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Attribute Customization JavaScript Calculated Value - Can I Return without Changing the Value?

Nate Decker (37814561) | asked Aug 11 '16, 3:22 p.m.

I am developing an Attribute Customization JavaScript that will modify the Summary of the work item. However, the modification should only happen some of the time. Most of the time, I want no change to be made. The way I was trying to handle this is by first reading the Summary and then returning it again like so:

var summary = workItem.getValue(WorkItemAttributes.SUMMARY);

return summary;

The problem is that the Summary is an HTML field, not a regular string. If there are any characters in the summary that would be HTML-encoded, these characters come out in the encoded form. So if the summary had the value:

"Five > three"

then the value of my summary variable will be:

"Five > three"

I have to detect when this happens and fix it before I can return the summary value. Currently I have a line of code that does that with the "replace" function uses regular expressions to find all these sorts of characters. That is annoying, but it is doable.

A more serious problem is if the Summary actually uses legitimate formatting like bold, italics, or a hyperlink. If the summary has the value:

Urgent: Do something!

Then the string value I get back is:

<b>Urgent:</b> Do something!

If I do my regex fix on that string and return that value, the summary will look like the second line and the formatting will be lost.

From what I've read around here on the forums, it sounds like putting HTML formatting back into the HTML field is just not supported. I can probably live with that if I could just leave the Summary value unchanged when I don't need to change it (since that's the majority/typical situation).

Is there a way to abort a calculated value JavaScript so that no value is returned? I thought about wrapping the dojo.declare statement in a try/catch block and then using a throw statement inside the function rather than returning a value, but that doesn't seem to work (unless I'm just implementing it wrong). I also note that the dojo.declare constructor seems to always have "null" as its first parameter. I was wondering if that was useful in some fashion.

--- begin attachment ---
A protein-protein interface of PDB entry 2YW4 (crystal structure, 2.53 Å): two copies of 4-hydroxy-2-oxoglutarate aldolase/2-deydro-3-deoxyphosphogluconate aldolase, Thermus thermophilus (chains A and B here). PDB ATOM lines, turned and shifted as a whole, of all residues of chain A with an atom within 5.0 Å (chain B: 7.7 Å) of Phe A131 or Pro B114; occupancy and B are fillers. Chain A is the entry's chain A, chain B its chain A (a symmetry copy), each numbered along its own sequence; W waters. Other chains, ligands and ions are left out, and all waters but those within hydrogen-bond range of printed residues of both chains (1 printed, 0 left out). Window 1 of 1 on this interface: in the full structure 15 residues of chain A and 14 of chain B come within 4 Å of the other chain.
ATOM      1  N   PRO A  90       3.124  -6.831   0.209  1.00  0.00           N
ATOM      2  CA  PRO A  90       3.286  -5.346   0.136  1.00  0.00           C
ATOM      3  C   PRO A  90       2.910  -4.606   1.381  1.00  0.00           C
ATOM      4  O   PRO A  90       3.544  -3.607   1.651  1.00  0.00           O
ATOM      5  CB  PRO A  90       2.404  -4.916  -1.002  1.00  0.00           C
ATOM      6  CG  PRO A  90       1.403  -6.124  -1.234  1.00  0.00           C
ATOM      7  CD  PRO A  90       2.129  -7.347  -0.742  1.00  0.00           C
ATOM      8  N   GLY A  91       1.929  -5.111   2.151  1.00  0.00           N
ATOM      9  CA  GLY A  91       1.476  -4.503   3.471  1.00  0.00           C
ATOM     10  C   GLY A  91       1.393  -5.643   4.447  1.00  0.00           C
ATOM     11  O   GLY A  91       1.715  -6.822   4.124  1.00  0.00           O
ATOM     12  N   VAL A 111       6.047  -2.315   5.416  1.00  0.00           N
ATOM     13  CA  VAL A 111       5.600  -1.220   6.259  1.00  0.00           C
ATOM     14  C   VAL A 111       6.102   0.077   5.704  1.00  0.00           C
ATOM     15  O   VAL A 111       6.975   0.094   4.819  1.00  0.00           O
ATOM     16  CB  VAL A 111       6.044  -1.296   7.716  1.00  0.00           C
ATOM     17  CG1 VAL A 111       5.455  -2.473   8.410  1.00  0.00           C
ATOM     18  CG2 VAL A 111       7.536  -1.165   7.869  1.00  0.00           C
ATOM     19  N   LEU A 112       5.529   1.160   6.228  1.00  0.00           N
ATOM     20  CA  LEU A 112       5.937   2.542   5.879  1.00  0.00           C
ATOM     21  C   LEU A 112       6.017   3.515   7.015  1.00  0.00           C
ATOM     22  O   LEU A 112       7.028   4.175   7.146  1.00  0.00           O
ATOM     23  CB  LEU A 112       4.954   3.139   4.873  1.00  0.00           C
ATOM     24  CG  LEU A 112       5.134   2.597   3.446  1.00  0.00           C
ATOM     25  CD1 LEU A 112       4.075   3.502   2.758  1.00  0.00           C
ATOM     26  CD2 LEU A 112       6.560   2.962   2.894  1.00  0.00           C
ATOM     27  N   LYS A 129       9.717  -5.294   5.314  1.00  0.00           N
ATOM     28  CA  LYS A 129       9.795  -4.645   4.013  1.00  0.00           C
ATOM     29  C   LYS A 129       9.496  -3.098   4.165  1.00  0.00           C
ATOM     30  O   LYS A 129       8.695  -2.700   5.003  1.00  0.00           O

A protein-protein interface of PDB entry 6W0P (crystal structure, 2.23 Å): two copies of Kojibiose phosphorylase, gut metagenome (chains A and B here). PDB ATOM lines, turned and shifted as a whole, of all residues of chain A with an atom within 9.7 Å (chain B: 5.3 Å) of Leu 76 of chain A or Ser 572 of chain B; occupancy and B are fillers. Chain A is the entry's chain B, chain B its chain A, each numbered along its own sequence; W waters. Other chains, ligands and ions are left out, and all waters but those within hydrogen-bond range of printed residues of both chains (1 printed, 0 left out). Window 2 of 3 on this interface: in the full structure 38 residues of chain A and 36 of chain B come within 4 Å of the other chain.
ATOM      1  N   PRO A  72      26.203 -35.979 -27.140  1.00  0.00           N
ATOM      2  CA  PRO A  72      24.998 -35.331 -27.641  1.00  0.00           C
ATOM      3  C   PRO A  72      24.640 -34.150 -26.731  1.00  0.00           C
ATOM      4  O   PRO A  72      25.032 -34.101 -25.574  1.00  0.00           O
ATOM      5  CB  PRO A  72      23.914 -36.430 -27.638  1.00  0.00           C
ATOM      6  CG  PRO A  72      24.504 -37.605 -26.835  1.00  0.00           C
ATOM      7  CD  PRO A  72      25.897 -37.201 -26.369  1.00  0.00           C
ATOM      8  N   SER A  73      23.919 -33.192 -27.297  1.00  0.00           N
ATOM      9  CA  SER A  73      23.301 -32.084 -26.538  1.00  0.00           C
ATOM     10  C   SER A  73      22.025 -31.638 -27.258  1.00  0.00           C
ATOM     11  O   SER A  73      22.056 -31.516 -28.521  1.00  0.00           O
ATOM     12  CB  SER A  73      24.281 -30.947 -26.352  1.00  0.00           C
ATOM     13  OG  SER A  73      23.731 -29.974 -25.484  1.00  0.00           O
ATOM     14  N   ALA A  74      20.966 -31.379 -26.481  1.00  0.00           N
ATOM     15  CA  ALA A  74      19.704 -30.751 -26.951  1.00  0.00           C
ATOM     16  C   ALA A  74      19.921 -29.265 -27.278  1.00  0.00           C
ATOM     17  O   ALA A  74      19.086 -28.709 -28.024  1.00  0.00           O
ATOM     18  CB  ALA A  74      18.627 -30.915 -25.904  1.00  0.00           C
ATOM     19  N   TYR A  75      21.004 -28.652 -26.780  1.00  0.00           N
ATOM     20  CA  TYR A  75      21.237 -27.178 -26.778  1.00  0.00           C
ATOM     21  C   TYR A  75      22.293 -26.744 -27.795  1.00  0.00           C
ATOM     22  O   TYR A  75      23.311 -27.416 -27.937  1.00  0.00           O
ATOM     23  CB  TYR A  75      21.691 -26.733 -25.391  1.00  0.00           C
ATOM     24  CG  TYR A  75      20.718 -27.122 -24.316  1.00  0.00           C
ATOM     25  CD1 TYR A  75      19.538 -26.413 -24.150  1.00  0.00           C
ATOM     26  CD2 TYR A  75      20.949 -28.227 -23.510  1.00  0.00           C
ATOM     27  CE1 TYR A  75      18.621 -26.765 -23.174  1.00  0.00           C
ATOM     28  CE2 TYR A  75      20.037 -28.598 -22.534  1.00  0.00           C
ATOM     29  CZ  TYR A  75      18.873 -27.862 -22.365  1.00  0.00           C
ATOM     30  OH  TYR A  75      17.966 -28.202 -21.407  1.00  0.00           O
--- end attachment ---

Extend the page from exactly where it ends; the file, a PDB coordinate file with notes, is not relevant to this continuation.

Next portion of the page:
Does anyone know of a way to do this?

Jonas Studer commented Aug 12 '16, 3:02 a.m.

Hello Mister Decker,

As far as I understand. You don't want the encoding in your string.
1: Ways to detect the encoding:
- document.inputEncoding ,
- document.characterSet (non IE)
- document.charset
- document.defaultCharset

2: If you know which encoding the summary is using, try these.

Jonas Studer commented Aug 12 '16, 3:07 a.m.

"I also note that the dojo.declare constructor seems to always have "null" as its first parameter. I was wondering if that was useful in some fashion."

If you use dojo declare its like creating a class in Java.
Everything inside the declaration is accessible through the given namespace.

The NULL value at the beginning signalizes the javascript-class it has no inheritance.

Jonas Studer commented Aug 12 '16, 3:12 a.m.

I dont completely get the logic you are using.

1: Something triggers the "calculate value" action.
2: You DO something with the given data
  2.1: DO in this case means "READ"
  2.2: You check if the given data meets your expectations
3: The data is evaluated
  3.Match -> You gonna change some fields and save it.
  3.NoMatch -> You leave the data as they arrived.

Why do you change data if there is "NoMatch"?
Just leave it they it is, so you dont have to the problem.